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How to split for loop in multiple thread RRS feed

  • Question

  • suppose i have big iteration say 50,00,000

    so if i do it with normal for then it may take long time. so i need to divide loop in multiple thread which will run parallel.

    1) if i use Parallel.For does it really speed up the job ? discuss few scenario when people should use Parallel.For instead of normal for loop?

    2) if i use parallel.For inside async method then does it make sense ? should i get more faster response ?

    public static async Task Method1()  
            {  
                await Task.Run(() =>  
                {  
                    Parallel.For(int i = 0; i < 5000000; i++)  
                    {  
                        
                    }  
                });             
            } 

    just like to know should i use Parallel.For in async method ? does it make sense or should i avoid Parallel.For in async method ?

    guide me with right direction. thanks


    Friday, December 28, 2018 2:45 PM

Answers

  • 1) Parallel.For will allow the enumeration to occur across multiple threads so it'll speed things up relatively. The algorithm that it uses (from my understanding) takes a look at your available hardware and therefore will run faster on machines with more cores. In theory if you ran on a dual core then you'd halve the time. Quad core would be four times faster. The reality is that you won't get that great a performance jump because of overhead and other things running on the system but it should still be faster.

    2) Let's be clear here, async does not speed up your code. There seems to be a tendency to make a method async because you're supposed to. This is blatantly wrong. You use async only when you have async work inside the method to do. So if you have an await inside your method then you need async. Mixing Parallel.For with that is fine. But if you don't already have an await inside a method then making it async changes nothing and may even slow it down a little. You "opt into" async when you need it, you don't start there. Example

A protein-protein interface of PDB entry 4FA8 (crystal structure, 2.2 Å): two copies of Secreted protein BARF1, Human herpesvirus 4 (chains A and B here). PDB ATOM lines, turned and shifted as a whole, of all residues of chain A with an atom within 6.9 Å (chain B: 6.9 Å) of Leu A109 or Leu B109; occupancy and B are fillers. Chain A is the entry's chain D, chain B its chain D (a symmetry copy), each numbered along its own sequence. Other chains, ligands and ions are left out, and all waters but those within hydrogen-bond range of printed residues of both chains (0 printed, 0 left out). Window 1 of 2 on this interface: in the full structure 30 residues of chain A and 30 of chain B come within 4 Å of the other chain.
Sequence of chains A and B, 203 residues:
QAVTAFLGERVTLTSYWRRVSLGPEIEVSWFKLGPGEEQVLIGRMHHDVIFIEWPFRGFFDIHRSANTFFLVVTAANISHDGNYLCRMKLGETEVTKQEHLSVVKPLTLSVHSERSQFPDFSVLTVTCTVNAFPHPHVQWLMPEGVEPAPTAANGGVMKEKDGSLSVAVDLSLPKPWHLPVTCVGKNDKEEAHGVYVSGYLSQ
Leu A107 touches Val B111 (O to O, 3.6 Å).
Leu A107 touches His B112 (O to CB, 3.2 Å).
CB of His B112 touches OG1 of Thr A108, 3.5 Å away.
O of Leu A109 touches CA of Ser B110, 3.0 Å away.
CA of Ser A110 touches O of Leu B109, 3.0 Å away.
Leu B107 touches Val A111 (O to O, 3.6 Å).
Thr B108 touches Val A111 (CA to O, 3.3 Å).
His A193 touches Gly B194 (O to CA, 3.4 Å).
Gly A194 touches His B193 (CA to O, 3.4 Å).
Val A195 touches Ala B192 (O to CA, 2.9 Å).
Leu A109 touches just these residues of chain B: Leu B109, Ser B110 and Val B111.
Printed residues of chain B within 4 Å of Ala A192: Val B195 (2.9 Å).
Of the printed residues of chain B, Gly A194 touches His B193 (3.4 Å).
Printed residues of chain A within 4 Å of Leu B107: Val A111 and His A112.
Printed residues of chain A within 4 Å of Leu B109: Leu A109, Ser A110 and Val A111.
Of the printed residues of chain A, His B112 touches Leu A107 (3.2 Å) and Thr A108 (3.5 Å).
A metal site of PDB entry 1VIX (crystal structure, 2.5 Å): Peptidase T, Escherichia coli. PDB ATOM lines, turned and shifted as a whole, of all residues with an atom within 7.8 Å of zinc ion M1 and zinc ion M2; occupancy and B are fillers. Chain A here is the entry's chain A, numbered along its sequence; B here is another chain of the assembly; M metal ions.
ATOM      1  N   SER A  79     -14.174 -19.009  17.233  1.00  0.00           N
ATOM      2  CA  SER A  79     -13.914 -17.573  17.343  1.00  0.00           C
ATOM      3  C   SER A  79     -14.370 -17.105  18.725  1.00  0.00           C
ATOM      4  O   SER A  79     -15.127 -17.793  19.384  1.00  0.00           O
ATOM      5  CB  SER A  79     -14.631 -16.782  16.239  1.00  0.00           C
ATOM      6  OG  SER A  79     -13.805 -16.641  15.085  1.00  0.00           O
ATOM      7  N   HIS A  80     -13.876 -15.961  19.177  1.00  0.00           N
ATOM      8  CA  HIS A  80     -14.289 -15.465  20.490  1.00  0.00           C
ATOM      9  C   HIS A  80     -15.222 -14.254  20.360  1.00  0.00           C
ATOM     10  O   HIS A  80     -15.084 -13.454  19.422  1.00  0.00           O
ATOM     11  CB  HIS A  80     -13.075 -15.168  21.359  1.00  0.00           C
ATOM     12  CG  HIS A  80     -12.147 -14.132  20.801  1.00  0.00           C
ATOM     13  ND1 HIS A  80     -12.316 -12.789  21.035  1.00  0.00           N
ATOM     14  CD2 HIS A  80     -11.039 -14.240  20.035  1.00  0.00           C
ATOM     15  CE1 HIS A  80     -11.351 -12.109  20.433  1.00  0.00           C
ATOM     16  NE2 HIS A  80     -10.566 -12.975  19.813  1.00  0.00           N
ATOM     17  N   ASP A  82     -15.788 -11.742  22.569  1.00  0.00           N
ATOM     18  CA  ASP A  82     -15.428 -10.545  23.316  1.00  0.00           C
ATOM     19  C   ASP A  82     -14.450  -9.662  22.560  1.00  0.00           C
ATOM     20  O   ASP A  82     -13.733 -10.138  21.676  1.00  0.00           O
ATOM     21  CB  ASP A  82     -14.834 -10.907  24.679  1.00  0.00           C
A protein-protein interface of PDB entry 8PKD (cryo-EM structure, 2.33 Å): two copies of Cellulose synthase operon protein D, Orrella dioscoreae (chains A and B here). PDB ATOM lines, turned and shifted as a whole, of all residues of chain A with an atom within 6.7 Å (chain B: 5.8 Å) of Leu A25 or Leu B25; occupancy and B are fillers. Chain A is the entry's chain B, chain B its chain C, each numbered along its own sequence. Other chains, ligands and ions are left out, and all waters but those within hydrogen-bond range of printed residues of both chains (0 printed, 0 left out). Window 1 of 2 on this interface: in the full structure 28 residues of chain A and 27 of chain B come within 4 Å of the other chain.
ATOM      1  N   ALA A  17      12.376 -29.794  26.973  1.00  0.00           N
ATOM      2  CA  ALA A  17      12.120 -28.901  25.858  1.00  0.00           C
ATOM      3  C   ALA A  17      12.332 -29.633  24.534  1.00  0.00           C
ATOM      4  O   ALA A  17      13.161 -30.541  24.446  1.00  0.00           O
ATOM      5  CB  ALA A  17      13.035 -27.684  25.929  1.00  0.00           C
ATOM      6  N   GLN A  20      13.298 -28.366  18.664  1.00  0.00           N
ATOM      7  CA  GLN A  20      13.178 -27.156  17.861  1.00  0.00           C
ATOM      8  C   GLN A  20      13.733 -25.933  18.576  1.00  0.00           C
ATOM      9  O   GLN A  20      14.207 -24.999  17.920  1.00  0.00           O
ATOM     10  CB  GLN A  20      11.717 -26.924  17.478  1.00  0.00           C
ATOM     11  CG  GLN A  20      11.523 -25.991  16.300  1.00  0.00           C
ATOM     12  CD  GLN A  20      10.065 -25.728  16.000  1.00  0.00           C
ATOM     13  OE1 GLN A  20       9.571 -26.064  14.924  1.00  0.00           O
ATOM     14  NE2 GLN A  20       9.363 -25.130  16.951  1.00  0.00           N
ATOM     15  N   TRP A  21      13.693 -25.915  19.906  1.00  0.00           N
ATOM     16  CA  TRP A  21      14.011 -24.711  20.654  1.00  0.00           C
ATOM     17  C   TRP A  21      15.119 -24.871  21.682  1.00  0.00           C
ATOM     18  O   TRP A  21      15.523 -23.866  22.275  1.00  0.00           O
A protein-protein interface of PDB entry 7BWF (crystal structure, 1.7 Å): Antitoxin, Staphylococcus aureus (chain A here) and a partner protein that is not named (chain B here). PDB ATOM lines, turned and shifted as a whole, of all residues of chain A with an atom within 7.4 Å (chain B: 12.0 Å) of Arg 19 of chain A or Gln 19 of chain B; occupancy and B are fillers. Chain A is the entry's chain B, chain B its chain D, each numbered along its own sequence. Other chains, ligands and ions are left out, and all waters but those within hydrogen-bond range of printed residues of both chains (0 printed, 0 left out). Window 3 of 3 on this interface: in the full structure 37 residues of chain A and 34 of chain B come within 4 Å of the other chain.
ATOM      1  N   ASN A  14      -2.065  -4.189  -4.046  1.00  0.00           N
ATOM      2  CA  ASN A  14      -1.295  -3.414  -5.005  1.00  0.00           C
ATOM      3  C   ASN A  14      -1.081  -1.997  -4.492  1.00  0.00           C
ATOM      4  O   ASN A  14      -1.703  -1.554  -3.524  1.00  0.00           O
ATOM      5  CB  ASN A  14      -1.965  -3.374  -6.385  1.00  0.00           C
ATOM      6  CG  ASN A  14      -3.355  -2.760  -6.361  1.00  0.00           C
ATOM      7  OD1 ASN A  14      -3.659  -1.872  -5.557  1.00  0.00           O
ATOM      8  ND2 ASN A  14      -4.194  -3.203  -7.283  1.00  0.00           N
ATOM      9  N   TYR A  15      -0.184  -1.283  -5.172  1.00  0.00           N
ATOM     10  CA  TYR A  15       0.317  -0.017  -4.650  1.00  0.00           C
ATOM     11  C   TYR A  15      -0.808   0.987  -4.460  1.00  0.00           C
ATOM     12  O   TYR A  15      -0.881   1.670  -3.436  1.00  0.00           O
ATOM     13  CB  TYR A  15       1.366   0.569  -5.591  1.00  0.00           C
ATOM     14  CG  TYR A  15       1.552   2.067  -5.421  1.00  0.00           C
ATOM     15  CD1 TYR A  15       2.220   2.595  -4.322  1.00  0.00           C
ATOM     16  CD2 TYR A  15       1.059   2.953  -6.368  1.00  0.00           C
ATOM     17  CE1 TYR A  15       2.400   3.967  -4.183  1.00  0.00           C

//Calling an async method, make it async
    async Task DoAsync ()
    {
       await DoMoreWorkAsync();
    }
    
    //This method shouldn't be async as it isn't calling
    //anything async
    async Task DoMoreWorkAsync()
    {
       DoWork();
    }
    
    //Not async as there is no async work to do
    void DoWork ()
    {
    }
    
    In general if you're using Task.Run you're doing something wrong. In your case Method1 should not be async. It isn't doing anything that is async. You're not gaining any performance increase by doing this. All you're really doing is benefitting the calling code that may not want to wait for the call to complete. But if they want that then let them wrap it in a Task.Run.



    Michael Taylor http://www.michaeltaylorp3.net

    • Marked as answer by Sudip_inn Saturday, December 29, 2018 5:41 PM
    Friday, December 28, 2018 3:09 PM
    Moderator